Hi,I am Yibing, an IDM student at NYU.

UX / E-commerce Little Einstein

Class Project





Little Einstein was formerly a beloved toy shop in Park Slope Brooklyn that sold STEAM DIY kits (Science, Technology, Enginieering, Math, Art+Design), but the storefront was too expensive and the shop closed in 2012.  Based on the shop owner’s needs, we decide to convert the store to online only  focused on technology and electronics products geared towards kids ages 4 – 15.



Create a functional online toy store that reflects STEAM Philosophy of Little Einstein.

Maintain an online community where parents and kids can hang out and share their unique experiences.



As one of 3 designers on this project, I collaborated with 2 other UX designers in every phase of design process — ideation, user research, prototyping and user testing. Also I created paper prototypes, final mockups and prototype video.



Sketch (Wireframes), Invision (Prototypes)



In order to distribute our time rationally and make every task organized, our team made a time schedule before we started the project. 







Before doing user research, We did the first version brainstorm based on the requirements of the shop owner. We took down several concepts that can be used in the process of building this websites.



After doing user research, we did our second version brainstorm to think of all possible functions our online toy store can include.




Based on the user research in the context inquiry period, we developed 3 personas that represent our target users. This helped in making information architecture and designing empathically.





We conducted the contextual inquiry in two stores, Toy Tokyo and Toy R Us. We interviewed 10 customers and 2 shopkeepers based on the question lists:

For Shopkeepers:

1. How do you categorize your toys?

2. What do you think about community vibe?

3. Do the store has membership or holiday discount?

4. Do customers usually ask salesman for personal recommendation?

For Customers:

1. Do you feel confused about the categories here? Can you easily find the toy you want?

2. What do you think about community vibe?

3. Which way do you prefer when you want to buy toys? Online or offline? Why?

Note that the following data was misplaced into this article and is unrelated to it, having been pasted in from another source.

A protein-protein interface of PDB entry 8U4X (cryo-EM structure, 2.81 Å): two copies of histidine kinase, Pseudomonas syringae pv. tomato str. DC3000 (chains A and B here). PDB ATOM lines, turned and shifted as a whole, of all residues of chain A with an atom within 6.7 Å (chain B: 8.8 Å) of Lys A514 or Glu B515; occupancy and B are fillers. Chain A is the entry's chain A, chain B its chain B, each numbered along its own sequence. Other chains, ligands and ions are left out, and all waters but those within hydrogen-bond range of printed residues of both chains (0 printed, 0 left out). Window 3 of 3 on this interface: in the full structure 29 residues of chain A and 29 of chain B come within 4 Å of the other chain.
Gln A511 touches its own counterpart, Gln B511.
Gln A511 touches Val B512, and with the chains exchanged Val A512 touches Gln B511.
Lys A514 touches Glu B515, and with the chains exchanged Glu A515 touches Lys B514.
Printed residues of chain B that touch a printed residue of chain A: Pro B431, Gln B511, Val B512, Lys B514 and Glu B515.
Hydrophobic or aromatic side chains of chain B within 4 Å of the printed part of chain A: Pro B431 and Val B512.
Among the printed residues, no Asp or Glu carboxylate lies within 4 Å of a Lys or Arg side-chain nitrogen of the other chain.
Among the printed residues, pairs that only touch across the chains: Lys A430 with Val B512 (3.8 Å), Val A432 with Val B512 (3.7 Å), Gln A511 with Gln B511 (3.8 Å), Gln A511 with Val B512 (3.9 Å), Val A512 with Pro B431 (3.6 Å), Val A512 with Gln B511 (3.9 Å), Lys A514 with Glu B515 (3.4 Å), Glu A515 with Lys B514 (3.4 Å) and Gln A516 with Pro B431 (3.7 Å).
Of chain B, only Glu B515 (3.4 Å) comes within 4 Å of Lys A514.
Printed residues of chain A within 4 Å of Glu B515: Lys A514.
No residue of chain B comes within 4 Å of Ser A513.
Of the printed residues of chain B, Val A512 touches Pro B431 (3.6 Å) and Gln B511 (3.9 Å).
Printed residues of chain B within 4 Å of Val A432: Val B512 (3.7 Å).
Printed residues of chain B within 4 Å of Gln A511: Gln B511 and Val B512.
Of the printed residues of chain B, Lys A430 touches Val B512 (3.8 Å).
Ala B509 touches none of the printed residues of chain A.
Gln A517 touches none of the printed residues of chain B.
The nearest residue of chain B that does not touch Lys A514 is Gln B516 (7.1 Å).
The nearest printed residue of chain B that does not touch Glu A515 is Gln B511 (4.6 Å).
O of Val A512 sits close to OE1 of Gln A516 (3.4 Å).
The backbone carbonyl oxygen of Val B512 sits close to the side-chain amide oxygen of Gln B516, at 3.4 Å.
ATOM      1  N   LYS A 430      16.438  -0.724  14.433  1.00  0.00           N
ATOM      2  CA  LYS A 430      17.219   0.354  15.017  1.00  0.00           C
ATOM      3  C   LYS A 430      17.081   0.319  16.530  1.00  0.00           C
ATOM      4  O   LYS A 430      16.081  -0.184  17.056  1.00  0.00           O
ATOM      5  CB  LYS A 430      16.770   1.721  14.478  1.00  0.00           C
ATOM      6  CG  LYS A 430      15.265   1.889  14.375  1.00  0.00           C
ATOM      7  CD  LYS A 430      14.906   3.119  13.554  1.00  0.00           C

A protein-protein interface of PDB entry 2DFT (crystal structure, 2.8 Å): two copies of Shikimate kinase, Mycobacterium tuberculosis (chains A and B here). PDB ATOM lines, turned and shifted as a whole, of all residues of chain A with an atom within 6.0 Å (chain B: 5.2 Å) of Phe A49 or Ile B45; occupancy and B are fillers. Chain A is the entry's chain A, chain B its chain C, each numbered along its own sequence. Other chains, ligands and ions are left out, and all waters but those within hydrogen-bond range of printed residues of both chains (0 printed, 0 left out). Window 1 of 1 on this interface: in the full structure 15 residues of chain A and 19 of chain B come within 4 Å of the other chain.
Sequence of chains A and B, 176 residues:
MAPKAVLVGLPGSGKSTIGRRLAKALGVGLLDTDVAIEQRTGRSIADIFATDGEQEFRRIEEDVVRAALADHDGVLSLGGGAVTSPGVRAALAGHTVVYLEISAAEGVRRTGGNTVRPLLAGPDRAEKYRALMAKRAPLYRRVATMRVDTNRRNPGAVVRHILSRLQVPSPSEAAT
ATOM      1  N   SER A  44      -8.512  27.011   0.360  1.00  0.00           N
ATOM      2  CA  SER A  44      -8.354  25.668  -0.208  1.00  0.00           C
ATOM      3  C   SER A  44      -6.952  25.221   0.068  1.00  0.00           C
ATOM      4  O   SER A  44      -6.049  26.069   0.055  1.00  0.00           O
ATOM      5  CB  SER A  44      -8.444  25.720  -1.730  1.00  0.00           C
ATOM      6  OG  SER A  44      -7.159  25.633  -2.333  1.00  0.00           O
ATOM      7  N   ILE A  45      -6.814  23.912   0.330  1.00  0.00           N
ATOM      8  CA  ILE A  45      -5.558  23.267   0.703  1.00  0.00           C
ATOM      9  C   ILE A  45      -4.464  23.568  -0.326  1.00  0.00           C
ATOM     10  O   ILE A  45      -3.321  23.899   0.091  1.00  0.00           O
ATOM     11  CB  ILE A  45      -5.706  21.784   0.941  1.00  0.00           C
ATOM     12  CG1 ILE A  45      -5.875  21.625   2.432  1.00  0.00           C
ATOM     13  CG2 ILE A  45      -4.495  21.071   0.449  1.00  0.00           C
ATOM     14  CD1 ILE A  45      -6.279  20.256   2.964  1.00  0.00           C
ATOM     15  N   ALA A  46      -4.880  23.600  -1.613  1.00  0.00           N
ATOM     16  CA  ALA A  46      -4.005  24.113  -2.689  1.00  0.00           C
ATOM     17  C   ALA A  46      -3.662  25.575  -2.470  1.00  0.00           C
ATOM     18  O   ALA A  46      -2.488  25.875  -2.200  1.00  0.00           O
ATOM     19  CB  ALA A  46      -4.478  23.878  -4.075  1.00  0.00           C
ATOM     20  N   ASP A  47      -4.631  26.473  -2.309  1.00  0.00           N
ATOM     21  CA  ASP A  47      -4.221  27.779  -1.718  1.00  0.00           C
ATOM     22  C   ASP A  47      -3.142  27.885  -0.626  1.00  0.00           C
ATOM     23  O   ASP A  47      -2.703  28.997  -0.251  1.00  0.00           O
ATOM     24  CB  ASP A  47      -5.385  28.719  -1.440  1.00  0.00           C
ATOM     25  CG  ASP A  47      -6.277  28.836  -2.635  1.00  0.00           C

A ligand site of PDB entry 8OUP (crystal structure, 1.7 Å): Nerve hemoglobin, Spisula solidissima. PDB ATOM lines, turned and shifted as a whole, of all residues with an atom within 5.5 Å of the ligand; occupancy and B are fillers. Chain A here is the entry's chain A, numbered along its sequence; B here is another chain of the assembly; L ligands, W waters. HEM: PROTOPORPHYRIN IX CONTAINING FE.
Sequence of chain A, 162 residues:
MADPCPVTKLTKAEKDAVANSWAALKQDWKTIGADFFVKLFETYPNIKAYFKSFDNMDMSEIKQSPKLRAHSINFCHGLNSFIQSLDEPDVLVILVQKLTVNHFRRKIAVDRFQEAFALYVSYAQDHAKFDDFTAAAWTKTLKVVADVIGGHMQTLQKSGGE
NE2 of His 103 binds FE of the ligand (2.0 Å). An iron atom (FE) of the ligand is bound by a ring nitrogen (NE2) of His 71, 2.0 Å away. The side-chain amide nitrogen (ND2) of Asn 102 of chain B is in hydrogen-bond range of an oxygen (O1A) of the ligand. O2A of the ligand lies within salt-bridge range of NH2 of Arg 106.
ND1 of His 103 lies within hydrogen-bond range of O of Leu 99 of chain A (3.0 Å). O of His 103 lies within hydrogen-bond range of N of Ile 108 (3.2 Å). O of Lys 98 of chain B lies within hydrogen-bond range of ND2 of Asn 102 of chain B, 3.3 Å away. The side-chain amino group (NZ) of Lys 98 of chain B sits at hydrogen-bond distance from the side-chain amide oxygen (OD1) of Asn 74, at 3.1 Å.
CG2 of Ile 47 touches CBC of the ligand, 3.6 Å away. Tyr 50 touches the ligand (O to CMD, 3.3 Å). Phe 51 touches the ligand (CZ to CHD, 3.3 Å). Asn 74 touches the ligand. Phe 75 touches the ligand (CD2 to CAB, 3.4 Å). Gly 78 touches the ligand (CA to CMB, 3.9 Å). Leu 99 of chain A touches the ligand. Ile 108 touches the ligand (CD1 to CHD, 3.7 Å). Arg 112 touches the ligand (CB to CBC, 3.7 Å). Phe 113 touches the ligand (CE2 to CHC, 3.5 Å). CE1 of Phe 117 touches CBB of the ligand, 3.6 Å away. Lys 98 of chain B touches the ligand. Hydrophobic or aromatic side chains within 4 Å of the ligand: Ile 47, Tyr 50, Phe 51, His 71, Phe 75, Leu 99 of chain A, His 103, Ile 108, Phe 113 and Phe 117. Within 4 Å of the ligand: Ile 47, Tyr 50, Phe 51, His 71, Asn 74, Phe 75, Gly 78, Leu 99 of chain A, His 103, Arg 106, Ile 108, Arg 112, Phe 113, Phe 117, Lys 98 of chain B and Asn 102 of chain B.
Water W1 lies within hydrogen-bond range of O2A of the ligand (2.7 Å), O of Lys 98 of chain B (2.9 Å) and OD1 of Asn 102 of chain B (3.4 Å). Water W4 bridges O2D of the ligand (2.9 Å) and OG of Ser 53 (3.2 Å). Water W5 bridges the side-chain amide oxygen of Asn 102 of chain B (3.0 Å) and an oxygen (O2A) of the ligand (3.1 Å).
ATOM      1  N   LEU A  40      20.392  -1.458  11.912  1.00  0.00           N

4. Do you need personal guide?

The details of the answers are here: https://docs.google.com/document/d/1D9TluJCKhCOnReiwTo46Yb5ABFzUD6CsRXobWLmHZf0/edit?usp=sharing



1. Clear categories and multi-filter system.

2. Theme events and paired books.

3. Membership, promotion code and sales.

4. Personal recommendation based on big data.

5. Live chat for personal customer service(including customized recommendations).

6. Community forum which is used for sharing experience of playing toys.                    




In order to categorize various STEAM products clearly and orderly, we collected 50 items which belong to STEAM toys from different online toy stores and did the card sorting in two ways.

In the first stage, we did it by type. We divided them into robots, art, electronics, math & science, and construction.

In the second stage, we did it by age. At first we did it by 4-7, 7-10, 10-15. But since we consider that most toys’ age intervals are not closed, so we changed it to to 4+, 8+ and 11+.













Because we want to check some main functions such as shopping and payment before doing the clickable prototype, we interviewed 10 people and let them test our paper prototype. The question and problem list are here:






After taking notes, we concluded five main problems based on the user test. Most of the users mentioned that our paper prototype didn’t have check out page, so we added the check out page in order to provide complete payment experience for the users. Also based on the other main problems, we added live chat button on each item detail page, and added the all products button on the product list. Besides, we added track package page and interaction of applying promo code.







Based on our paper prototype and user testing 1, we made low-fi prototypes based on the main functions and tasks. The prototype includes 5 main functions to meet both client and target users’ needs: item navigation, shopping process, log in and account, forum for interest groups and customer service.

The clickable prototype’s link is here: https://invis.io/4GG11IZKEPW



Since we wanted to know if our prototype meets users’ requirements, we did the second user testing. We invited 5 target users, both adults and children to do the test. In order to easily test all our functions, we made 4 tasks for the user test:

Task 1: Find a toy for your 8-year-old son.

Task 2: Join a group

Task 3: View your account

Task 4: Seek for customer service


Here are 5 user flows for each tested user:


We concluded 4 main problems based on the 2nd user test: 

1. The website didn’t have the wishlist page

2. Lack of link to customer service page

3. Can’t search items

4. Can’t click the checkout button on shopping cart page



When we already have iterated the prototype and fixed all the problems from user tests, we made our final version of prototype that not only caters to users’ needs but also meets users’ using habits.

The clickable prototype’s link is here: https://invis.io/4GG11IZKEPW






This project has clear topic and requirements, so it’s easy for us to define the theme. But we found that it’s difficult to meet both client and target users’ needs, especially when those needs conflict with each other. Therefore, it’s important to do the user research and define the problems, then balance their importance for client and make compromises. Besides, I think we can improve the contextual inquiry next time, for example, quantify our questionnaire and make comparative analysis based on various toy stores, so that it would be easier for us to conclude the pain points and find solutions.

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